Friends and family members celebrate the life of 10-year-old Raniya Wright
When Raniya Wright was 5, a deacon at her church asked the young girl what positions she wanted to serve in. Did she want to be a praise dancer? Or sing in the choir?
An usher, Raniya told the deacon, Helen Gantt.
While other kids wanted the glory of the choir or the eyes that a praise dancer gets, Raniya wanted to hold the door for people, help members get seated and pass out brochures at Aimwell Presbyterian Church.
“She was not afraid of work,” Gantt said. “She was willing to work for Christ.”
Gantt told that story Wednesday during funeral services for 10-year-old Raniya, who died last week after being involved in a fight at a Colleton County elementary school. Authorities have released few details about the fight, saying it remains under investigation.
At about noon Wednesday, nearly 300 people came together at a “celebration of life” for Raniya in Walterboro.
Before the service, a carriage drawn by two white horses brought the casket to the church. Pallbearers released a purple and silver bouquet of balloons that drifted over the steeple and into the sky.
During the service, family, friends and the church’s pastor spoke about the girl known as ‘Niya who, despite her age, was a leader, a dutiful big sister and who, more than anything, loved her church.
“She lived a life more than some 50-year-olds,” said Pastor Perry D. Griffin of Aimwell Presbyterian, where Raniya and her family attended.
A member of Aimwell Presbyterian, Rossetta Kirkland, remembered Raniya as the girl who hugged her at every church service. When the girl took up being an usher, Kirland said, “my heart rejoiced watching her march with other adults.”
“Raniya was a little piece of heaven” whose purpose was to touch people’s hearts, Kirkland said.
Raniya looked after her friends and others in school too, a former teacher recalled.
“She brought laughter into my classroom every day,” said Debi Price, Raniya’s fourth-grade teacher. “What I’ll remember most about Raniya is how she took care of people.”
Price spoke about Raniya going to her class asking if she could stay even though she graduated to fifth grade. Price told her she wasn’t a fourth grader anymore. Raniya thought she still had a place with the younger kids.
“’Maybe I can help them with something,’” she told her former teacher.
A sister in the family and the church
When Raniya’s brother was born, Gantt remembered how the little girl carried her even smaller brother around in church.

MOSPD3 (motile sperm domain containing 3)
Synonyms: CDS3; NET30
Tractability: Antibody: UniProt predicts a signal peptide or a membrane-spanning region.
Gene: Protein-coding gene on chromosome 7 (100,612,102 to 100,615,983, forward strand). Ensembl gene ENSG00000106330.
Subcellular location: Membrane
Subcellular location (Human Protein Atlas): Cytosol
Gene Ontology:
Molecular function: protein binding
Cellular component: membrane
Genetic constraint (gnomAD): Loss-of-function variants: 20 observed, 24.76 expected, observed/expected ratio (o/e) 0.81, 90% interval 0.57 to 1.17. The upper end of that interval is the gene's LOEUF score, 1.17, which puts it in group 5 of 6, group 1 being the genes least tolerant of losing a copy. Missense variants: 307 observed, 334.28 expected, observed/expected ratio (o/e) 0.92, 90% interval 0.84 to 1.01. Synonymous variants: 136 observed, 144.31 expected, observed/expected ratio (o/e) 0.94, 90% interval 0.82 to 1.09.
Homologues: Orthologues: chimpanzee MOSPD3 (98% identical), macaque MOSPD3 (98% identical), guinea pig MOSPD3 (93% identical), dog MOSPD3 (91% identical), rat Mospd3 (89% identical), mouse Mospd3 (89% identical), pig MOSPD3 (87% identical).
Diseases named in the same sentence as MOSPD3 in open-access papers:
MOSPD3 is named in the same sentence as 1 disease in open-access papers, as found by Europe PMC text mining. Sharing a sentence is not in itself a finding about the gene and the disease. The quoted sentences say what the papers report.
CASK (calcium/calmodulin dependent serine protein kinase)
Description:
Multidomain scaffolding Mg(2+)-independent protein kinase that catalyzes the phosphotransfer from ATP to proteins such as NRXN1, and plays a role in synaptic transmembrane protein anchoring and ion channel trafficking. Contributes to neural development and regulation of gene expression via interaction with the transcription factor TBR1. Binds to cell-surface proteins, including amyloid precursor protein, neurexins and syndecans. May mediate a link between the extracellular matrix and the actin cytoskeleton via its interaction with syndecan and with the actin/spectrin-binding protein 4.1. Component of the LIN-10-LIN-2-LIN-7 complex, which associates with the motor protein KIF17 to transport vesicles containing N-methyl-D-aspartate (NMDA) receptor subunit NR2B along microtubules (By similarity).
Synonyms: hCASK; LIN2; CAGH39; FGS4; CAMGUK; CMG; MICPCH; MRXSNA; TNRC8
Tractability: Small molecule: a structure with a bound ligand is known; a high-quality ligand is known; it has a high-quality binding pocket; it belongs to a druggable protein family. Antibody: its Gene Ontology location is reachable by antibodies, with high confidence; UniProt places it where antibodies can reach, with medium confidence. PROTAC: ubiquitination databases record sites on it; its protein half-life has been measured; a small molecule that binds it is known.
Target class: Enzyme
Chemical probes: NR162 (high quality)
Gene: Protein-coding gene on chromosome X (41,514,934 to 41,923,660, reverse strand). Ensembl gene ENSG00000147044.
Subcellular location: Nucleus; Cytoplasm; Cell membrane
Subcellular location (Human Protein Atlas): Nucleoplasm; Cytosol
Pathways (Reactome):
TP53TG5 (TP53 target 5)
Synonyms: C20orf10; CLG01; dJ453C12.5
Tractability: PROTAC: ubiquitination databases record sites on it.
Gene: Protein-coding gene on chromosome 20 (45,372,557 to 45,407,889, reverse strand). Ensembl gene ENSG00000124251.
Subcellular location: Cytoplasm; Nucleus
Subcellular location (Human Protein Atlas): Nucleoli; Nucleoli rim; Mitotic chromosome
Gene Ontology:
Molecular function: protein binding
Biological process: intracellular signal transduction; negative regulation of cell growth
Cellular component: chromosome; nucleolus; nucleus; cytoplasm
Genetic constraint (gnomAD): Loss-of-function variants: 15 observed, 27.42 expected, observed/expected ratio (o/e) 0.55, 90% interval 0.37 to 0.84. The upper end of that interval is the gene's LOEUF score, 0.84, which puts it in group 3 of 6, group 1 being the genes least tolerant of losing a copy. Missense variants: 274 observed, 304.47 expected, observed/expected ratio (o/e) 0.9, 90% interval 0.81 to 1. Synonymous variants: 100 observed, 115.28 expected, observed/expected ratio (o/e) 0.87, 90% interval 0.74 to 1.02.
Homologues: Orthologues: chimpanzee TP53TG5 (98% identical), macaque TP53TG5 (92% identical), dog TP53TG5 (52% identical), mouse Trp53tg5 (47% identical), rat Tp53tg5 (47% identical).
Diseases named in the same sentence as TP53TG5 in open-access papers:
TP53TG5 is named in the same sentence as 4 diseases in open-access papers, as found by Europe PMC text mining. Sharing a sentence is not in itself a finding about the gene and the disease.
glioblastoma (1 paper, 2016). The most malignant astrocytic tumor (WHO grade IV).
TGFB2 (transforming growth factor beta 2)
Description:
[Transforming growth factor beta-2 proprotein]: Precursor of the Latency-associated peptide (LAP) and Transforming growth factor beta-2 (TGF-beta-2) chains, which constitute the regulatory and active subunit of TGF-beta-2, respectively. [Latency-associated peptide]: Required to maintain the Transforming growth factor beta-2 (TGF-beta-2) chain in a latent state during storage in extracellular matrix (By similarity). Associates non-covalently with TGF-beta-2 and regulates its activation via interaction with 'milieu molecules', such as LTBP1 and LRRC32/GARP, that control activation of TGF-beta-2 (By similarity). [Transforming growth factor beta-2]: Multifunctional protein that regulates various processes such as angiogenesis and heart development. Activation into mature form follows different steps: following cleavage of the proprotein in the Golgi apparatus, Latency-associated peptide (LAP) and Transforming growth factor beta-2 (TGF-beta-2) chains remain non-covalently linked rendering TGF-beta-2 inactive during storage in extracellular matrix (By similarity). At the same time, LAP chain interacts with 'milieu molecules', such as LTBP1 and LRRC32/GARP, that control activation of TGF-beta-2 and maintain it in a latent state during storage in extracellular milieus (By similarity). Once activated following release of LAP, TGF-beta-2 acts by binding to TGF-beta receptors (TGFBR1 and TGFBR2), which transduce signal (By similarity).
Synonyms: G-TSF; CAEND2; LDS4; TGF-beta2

“She could barely carry him,” Gantt said. “She made sure everyone saw him and everyone knew that was her brother.”
Raniya “had an older spirit,” said Leslie Holmes, another member of Aimwell Presbyterian — a spirit that made her a loving sister.
“I saw her at her happiest when she was a big sister,” Holmes said. “You would think that baby belonged to ‘Niya. She rocked him, she fed him and she took special care of him.”
Beyond her brother, Raniya was a sister to others in her family. Cousins and other friends told the audience how they thought of ‘Niya.
“She was like a sister to me,” said one cousin, about Raniya’s age, who talked playing sports with Raniya.
“She was my favorite cousin,” said another.
During his eulogy, Griffin said, “It was her duty to be a good big sister and she fulfilled her duty.”
“A door keeper”
Raniya might not have been able to drive, but she knew her way to church, Griffin said.
Her great grandmother, Margaret Sweat, said she was washing dishes when Raniyah was about four years old. The girl began singing, “I love the lord.”
Her grandmother asked her where she learned the song, and ‘Niya told her from the church choir.
“I want to say right now, ‘Niya is our child,” Sweat said, garnering “amens” from the gathering. “The Aimwell Presbyterian Church, she’s our child.”
Raniya was a child of the church, Griffin expressed during his eulogy.
As he came to an end, he said he found a Bible scripture for ‘Niya.
The scripture said, in part, “I would rather be a door keeper at the house of my lord...”
“She said she wanted to be an usher,” Griffin said. “She knew her call. ... She allowed herself to serve. She was about service and serving and a reference to us all.”